On the other side of the building here, we've got the first installation of building integrated photovoltaic technology that was developed with BlueScope. It's an example of a retrofitted detailing approach to this particular technology. That approach of plug and play also extends to the mechanical water system to input heated or cooled water from a source, for example, geothermal, and put it into the mechanical system where it's used by the building or a smart grid that simulates the grid that allows any generation source, so that the PV or wind or possibly even wave technology in the future to be plugged into the building and directed to any load source in the building.

[Speaker: Joe Agius – Design Director, Cox Architecture]: In terms of other favorite positive outcomes, the fact that the Urban Agricultural Garden is actually a living, thriving place, and the students and researchers actually do use it to grow food.

In terms of user comments etc., the thing that's most pleasing is that it works as a place to conduct meaningful research. It supports the research intent of the University. In terms of feedback from students, the fact that they just enjoy being there. They enjoy the ambience and the warm of the building. We strive to create a building and a place that has had an almost domestic quality about it.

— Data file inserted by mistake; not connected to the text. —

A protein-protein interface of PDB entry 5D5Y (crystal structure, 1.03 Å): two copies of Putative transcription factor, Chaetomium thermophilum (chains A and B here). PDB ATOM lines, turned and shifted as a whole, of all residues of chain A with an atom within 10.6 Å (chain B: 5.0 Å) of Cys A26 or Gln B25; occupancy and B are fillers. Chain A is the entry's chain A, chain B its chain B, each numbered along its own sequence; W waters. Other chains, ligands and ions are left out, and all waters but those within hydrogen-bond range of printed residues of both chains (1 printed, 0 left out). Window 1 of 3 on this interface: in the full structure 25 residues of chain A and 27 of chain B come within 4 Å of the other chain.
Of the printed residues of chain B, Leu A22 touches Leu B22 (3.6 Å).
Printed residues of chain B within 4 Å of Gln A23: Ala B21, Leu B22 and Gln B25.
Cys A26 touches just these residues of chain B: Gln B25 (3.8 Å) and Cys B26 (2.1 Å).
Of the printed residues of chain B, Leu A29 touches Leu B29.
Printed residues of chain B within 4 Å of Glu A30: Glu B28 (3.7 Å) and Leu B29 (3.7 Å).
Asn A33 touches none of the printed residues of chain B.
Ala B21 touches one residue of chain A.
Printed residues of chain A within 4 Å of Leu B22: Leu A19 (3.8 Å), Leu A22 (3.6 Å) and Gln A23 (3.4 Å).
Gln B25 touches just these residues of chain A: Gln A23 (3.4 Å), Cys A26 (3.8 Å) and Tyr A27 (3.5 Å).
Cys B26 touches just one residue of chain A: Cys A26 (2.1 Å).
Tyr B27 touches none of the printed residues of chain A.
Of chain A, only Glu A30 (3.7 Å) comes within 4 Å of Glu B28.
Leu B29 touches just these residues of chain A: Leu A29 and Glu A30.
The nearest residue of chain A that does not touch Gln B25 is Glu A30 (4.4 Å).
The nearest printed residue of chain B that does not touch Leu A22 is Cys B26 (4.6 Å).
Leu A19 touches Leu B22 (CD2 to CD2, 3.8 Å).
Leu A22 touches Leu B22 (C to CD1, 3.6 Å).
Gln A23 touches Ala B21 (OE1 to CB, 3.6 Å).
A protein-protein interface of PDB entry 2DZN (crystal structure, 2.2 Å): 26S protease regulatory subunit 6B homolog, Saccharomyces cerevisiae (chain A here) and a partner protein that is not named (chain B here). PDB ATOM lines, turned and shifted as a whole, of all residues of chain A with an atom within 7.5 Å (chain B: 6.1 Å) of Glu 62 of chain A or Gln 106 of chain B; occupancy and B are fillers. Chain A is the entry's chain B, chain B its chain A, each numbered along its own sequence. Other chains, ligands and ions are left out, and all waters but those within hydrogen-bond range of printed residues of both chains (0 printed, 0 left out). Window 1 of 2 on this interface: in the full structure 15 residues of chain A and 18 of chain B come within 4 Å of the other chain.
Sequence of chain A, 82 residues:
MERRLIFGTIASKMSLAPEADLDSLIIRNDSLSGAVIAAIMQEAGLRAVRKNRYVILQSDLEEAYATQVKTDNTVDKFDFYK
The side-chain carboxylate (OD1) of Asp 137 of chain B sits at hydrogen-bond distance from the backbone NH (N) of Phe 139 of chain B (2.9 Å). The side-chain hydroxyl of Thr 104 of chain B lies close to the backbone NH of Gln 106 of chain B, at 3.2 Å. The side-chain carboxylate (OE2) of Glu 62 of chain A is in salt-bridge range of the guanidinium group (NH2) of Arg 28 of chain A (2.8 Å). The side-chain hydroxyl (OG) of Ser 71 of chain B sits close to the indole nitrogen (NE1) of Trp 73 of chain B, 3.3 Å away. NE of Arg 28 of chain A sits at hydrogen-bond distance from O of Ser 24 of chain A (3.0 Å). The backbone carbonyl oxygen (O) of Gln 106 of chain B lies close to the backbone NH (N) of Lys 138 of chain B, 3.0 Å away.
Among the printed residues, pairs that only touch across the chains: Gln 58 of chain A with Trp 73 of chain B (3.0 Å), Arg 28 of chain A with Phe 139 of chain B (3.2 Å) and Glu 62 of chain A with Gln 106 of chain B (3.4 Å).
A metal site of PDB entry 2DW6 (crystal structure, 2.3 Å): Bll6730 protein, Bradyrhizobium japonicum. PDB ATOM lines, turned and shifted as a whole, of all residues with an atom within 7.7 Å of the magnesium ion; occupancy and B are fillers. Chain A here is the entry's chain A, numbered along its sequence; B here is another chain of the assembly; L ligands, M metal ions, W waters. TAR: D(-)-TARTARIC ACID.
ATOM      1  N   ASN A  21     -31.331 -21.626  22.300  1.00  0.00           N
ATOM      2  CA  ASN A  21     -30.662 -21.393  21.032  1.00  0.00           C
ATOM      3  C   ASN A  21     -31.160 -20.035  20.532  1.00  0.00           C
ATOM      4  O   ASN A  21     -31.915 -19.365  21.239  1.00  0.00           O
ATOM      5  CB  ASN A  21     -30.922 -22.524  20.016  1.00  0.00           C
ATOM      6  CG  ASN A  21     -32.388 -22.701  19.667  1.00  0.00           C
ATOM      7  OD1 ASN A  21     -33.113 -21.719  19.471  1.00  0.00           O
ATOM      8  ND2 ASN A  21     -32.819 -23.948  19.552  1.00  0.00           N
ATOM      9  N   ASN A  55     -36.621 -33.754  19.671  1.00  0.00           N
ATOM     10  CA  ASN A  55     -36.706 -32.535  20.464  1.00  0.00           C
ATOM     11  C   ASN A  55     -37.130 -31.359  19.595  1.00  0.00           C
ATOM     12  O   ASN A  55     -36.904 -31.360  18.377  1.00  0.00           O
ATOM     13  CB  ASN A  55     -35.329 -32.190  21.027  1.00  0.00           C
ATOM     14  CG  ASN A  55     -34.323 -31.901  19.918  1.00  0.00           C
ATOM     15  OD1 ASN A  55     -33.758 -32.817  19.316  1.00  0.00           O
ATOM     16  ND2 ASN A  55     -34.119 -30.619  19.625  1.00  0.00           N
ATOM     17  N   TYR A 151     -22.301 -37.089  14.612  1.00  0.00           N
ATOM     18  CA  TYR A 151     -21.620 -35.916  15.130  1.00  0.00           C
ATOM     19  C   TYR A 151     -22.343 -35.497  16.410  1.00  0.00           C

[Speaker: Professor Paul Cooper – Director, Sustainable Buildings Research Centre (SBRC)]: So the Sustainable Buildings Research Centre building has been a tremendous asset to the university since we've been in occupation here in terms of attracting the attention of international students and top research students. But also it's a really nice place to work in and I think I speak for everyone who works here, it's a privilege to be in this space.


Tour Sustainable Buildings Research Centre, Illawarra Flame House and Desert Rose house

Sustainable Buildings Research Centre Snap Content

The main entrance foyer of the Sustainable Buildings Research Centre is our public exhibition space. This space is open Monday to Friday from 9am to 5pm and all are welcome.

This space displays the key facts about the SBRC and the Illawarra Flame House. Various research prototypes and project posters are on display as well as our interactive digital signage.


The SBRC hosts public open days and community tours to educate the community on our important work in sustainability. We showcase our research equipment as well as our industry partners and researchers who are available to tell visitors all about many of the exciting projects taking place across the Illawarra. This includes tours of the Illawarra Flame House and more recently exposure to the new Desert Rose House, our award winning entries into the Solar Decathlon!


Self-guided tours of the Sustainable Buildings Research Centre are free to be taken at your leisure. This informative tour is a great way to find out all about the SBRC building and some of the exciting research we are doing.

We encourage everyone to visit our building and take the tour. 

The SBRC welcomes school groups for tours and sustainable school workshops! If you are interested and want to find out more please contact the Science Centre & Planetarium

Discover more about our team and projects